Back to school

. August 23, 2013.
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September is the best month in Ann Arbor. The weather is mild. The annual return of the students breathes youth, vigor and optimism into the air. Love suffuses the UM campus. What better setting for the appreciation of beauty? And what better setting within a setting than the University of Michigan 

Museum of Art? With free admission, it is the perfect high-class cheap date for students and townies alike. As always, there are several remarkable exhibitions for your viewing enjoyment.

Showing now through January 5, 2014, is “Adolph Gottlieb: Sculptor.” Gottlieb, born in 1903, was one of the seminal Abstract Expressionist painters who put New York City at the center of the art world in the years following World War II. As a teenager he studied in Europe, and was teaching at Parsons School of Design and at Cooper Union in 1935 to support his art habit when he and nine other painters including Mark Rothko (known then by his maiden name, Marcus Rothkowitz) began exhibiting their work together. They called themselves “The Ten,” and their style, Abstract Expressionism, put an emphasis on spontaneous, “automatic,” subconscious creation. 

It appealed to the collective unconscious of an audience imbued and immersed in the gospel of Sigmund Freud.

Jackson Pollack’s drip-slather-splash paintings are 

emblematic of this style, but the UMMA has a fine permanent collection of such “modern art” including gigantic wild-and-crazy sculptures by Marc di Suvero outside the entrance to the new wing. A masterful colorist, Gottlieb—with Rothko—developed the abstract “color field” style of painting. He once said, “If I made a wriggly line or a serpentine line it was because I wanted a serpentine line. Afterwards it would suggest a snake but when I made it, it did not suggest anything. It was purely shape.” In other words, it can mean something different to each viewer, or, it can mean nothing at all, simply evoking an emotion or state of mind. If your cheap date asks what it means, display a little museum know-how and demand that he look at the bottom of his shoe and tell you what that means.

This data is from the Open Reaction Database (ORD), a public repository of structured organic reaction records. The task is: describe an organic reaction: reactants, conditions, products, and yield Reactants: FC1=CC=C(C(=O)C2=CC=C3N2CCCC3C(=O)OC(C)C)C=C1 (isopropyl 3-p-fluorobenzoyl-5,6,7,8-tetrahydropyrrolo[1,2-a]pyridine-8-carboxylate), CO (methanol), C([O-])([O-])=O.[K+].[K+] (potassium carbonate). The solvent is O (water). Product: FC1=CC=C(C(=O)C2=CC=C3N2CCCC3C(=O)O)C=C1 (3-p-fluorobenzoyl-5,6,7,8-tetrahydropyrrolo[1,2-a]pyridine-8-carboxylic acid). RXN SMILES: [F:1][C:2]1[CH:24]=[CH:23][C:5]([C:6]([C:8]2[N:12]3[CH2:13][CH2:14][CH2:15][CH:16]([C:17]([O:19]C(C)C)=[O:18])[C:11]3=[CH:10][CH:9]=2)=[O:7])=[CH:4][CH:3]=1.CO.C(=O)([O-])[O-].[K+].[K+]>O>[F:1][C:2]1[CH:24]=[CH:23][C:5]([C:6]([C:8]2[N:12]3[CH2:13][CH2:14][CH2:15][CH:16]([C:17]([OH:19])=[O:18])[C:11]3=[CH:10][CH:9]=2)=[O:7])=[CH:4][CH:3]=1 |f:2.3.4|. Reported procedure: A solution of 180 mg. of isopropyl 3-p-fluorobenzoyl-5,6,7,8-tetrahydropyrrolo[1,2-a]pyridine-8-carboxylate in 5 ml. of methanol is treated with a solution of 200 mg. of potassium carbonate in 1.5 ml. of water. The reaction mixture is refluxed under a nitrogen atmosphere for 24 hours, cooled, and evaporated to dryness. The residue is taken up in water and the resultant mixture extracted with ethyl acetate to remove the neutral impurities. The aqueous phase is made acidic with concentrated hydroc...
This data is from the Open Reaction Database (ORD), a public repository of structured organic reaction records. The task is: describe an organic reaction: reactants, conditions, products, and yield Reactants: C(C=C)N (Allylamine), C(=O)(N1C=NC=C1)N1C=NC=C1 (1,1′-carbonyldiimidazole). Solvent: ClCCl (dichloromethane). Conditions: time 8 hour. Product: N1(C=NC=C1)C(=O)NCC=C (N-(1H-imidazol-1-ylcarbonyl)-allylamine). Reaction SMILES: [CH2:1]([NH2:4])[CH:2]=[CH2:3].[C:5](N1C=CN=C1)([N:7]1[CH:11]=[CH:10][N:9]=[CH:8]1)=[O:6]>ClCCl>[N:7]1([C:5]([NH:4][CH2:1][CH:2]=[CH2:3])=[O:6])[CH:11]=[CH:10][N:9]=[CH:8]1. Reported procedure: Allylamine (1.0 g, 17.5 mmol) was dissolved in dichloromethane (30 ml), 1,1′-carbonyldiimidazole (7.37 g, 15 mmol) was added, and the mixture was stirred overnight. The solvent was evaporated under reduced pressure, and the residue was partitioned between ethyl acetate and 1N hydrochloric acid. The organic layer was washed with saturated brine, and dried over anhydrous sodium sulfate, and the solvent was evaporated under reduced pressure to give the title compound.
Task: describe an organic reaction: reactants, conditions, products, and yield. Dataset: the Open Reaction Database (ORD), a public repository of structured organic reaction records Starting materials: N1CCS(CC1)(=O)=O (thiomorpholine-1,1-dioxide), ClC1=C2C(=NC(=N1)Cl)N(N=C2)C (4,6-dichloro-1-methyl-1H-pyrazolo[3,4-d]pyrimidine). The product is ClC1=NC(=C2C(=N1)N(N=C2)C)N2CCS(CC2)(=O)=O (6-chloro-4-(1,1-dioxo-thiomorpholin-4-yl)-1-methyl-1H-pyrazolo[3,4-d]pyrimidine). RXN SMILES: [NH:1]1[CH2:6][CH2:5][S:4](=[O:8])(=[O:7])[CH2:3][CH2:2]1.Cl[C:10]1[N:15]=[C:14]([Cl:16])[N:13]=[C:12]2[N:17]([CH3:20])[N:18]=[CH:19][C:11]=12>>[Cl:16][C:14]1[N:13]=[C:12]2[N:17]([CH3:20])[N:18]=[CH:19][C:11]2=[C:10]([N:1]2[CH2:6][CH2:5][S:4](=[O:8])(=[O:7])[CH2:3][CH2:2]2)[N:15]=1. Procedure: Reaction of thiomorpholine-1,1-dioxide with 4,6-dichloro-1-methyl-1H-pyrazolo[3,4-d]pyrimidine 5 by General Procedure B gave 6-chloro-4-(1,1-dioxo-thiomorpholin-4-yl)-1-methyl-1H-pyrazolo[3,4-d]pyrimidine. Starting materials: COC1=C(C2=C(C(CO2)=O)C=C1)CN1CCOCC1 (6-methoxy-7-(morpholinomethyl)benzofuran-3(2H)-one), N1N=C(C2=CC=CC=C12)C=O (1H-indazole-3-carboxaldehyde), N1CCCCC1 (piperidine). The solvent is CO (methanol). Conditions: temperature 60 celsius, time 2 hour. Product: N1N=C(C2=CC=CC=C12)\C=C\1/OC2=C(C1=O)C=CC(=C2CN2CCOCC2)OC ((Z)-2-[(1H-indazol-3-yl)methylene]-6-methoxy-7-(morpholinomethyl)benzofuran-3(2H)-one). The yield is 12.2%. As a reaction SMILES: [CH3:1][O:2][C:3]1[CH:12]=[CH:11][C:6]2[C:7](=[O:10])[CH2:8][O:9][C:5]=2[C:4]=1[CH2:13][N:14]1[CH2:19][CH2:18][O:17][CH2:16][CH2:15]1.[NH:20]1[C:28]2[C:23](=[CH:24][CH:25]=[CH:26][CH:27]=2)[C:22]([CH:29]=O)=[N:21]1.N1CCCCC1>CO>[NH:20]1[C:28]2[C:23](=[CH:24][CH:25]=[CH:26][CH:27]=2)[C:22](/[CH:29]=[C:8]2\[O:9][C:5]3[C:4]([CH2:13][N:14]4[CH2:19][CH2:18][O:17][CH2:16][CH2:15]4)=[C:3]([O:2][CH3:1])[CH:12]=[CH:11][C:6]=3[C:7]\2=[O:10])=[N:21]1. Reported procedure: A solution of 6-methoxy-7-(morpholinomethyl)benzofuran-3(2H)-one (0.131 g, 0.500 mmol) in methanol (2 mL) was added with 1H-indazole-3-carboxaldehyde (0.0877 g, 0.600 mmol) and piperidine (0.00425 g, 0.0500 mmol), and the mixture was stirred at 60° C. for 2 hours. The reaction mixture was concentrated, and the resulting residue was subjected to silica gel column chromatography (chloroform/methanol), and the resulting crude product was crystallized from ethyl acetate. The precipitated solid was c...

In 1967, Gottlieb took up sculpture. For the next year-and-a-half he worked in aluminum and bronze and 

produced works of various sizes, exploring themes of form, color and space as he had in his paintings, but in this case in 3-D. It is this period in Gottlieb’s career that the 

current UMMA show explores. While you’re there, check out the “Brett Weston Landscapes” exhibition (through December 1). Weston (1911-1993) is one of the iconic nature photographers of the 20th century. From sweeping landscapes to striking close-ups he brings the eye of a painter to the frame of a photographer. If your date asks you what these pictures mean, it’s pretty much over.

Farther Afield

I dare say that most Americans love Dr. Seuss. My granddaughter, Gigi (age 3), is a fanatic, and yours truly delivers spirited oral interpretations of these distinct American classics. It is with curiosity and delight, then, that I look forward to the special exhibition “Hats Off to Dr. Seuss,” opening on Friday, September 20 and running through Sunday, October 6 at the Art Leaders Gallery in West Bloomfield. The show opened to great fanfare at the New York Public Library last February and this is one of 16 stops across the country. The exhibit is in honor of the 75th anniversary of Dr. Seuss’ “The 500 Hats of Bartholomew Cubbins,” the second of his 46 books. The good doctor, born Theodor Seuss Geisel in 1904, was something of a hat collector—he had hundreds of them, and this is the first time any have traveled outside his 

estate since he died in 1991. He adorned his many 

creations in hats (not just The Cat) and would festoon his dinner party guests in them, making for happenings somewhere between the giddy and the surreal. Geisel is not only the bestselling author of children’s books of all time; he won an Academy Award in 1947 for Best Documentary Feature and another in 1950 for Best Animated Short Film; He was a contributing illustrator for Vanity Fair and Life, and he had a wildly successful career in 

advertising. Did I mention 11 television specials, four feature films and a Broadway musical?

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